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Origin of ramp

1
First recorded in 1350–1400; Middle English verb ra(u)mpen “to creep, crawl, climb,” from Old French ramper, ranper; “to creep, crawl, climb”; noun from French rampe, derivative of ramper

OTHER WORDS FROM ramp

ramp·ing·ly, adverbun·ramped, adjective

Other definitions for ramp (2 of 2)

ramp2
[ ramp ]
/ ræmp /

noun Usually ramps .
a wild onion, Allium tricoccum, of the amaryllis family, of eastern North America, having flat leaves and rounded clusters of whitish flowers; eaten raw or used as a flavoring in cooked foods.
Also called wild leek .

Origin of ramp

2
First recorded in 1820–30; back formation from ramps, ramson, variant (with intrusive p) of rams, earlier rammys, originally the singular of ramson
Dictionary.com Unabridged Based on the Random House Unabridged Dictionary, © Random House, Inc. 2023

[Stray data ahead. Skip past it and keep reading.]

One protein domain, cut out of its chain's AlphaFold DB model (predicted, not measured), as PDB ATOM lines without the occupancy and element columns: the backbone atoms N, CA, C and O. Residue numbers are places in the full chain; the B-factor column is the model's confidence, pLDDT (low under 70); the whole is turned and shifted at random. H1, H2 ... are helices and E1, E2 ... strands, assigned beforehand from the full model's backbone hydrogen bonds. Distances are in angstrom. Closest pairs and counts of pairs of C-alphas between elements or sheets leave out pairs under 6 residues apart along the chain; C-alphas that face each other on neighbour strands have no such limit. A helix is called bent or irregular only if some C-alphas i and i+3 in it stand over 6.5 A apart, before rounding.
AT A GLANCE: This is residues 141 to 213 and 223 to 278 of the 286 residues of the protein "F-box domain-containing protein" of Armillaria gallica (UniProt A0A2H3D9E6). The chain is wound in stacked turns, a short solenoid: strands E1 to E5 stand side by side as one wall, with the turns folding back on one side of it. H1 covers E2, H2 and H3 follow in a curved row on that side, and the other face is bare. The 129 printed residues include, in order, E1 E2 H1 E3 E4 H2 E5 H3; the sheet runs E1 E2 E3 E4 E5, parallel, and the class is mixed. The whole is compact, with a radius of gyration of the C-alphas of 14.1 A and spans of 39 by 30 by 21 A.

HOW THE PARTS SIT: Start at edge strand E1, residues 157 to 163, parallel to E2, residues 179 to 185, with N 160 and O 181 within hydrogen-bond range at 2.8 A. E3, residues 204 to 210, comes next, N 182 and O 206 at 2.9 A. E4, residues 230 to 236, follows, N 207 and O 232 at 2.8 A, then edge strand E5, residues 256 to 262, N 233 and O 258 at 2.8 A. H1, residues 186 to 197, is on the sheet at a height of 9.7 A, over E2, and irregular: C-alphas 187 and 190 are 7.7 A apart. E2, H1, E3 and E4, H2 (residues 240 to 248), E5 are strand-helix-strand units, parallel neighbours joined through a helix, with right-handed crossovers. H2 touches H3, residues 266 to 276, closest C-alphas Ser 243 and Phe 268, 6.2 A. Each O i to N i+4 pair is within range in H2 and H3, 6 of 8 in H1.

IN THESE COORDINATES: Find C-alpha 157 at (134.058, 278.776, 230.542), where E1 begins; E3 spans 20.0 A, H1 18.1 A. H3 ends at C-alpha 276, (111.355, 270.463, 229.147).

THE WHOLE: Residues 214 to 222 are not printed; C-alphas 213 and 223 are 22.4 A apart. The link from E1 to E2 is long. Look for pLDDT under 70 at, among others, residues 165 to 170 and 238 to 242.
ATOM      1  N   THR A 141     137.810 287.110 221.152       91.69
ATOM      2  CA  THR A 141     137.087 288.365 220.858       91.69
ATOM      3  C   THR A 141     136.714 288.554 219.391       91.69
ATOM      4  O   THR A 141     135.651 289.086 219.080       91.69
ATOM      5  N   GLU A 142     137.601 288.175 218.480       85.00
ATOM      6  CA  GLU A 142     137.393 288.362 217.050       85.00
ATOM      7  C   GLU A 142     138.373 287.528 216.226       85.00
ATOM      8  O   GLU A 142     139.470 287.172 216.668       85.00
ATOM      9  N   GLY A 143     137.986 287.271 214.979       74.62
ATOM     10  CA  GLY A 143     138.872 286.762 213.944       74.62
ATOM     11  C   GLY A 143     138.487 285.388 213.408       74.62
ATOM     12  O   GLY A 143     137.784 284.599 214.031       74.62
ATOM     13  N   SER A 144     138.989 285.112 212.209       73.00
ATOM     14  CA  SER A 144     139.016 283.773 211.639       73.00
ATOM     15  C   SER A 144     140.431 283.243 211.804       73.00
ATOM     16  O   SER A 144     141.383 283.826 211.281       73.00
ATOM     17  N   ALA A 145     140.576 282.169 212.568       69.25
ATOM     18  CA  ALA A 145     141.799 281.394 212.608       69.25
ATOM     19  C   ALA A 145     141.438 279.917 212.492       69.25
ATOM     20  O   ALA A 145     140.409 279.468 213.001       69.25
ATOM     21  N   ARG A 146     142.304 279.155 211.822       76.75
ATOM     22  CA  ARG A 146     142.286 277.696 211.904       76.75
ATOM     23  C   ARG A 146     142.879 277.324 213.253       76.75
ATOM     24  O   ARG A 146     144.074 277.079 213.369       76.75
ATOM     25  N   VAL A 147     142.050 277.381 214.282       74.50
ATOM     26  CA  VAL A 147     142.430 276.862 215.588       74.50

How to use ramp in a sentence

British Dictionary definitions for ramp

ramp
/ (ræmp) /

noun
verb
See also ramp down, ramp up

Word Origin for ramp

C18 (n): from C13 rampe, from Old French ramper to crawl or rear, probably of Germanic origin; compare Middle Low German ramp cramp
Collins English Dictionary - Complete & Unabridged 2012 Digital Edition © William Collins Sons & Co. Ltd. 1979, 1986 © HarperCollins Publishers 1998, 2000, 2003, 2005, 2006, 2007, 2009, 2012
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